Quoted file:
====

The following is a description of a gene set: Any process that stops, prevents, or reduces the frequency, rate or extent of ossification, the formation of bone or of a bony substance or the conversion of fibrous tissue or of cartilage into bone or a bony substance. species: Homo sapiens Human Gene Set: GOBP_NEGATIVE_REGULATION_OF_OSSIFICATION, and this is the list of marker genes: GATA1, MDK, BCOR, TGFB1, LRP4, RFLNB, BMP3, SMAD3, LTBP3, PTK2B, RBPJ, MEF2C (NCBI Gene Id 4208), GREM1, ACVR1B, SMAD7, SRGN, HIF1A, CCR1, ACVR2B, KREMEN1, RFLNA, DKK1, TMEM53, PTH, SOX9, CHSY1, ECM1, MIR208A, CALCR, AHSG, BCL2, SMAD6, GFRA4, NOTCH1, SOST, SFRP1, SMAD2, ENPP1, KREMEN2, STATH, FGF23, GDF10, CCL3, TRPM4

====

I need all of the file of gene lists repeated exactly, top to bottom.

The following is a description of a gene set: Any process that stops, prevents, or reduces the frequency, rate or extent of ossification, the formation of bone or of a bony substance or the conversion of fibrous tissue or of cartilage into bone or a bony substance. species: Homo sapiens Human Gene Set: GOBP_NEGATIVE_REGULATION_OF_OSSIFICATION, and this is the list of marker genes: GATA1, MDK, BCOR, TGFB1, LRP4, RFLNB, BMP3, SMAD3, LTBP3, PTK2B, RBPJ, MEF2C (NCBI Gene Id 4208), GREM1, ACVR1B, SMAD7, SRGN, HIF1A, CCR1, ACVR2B, KREMEN1, RFLNA, DKK1, TMEM53, PTH, SOX9, CHSY1, ECM1, MIR208A, CALCR, AHSG, BCL2, SMAD6, GFRA4, NOTCH1, SOST, SFRP1, SMAD2, ENPP1, KREMEN2, STATH, FGF23, GDF10, CCL3, TRPM4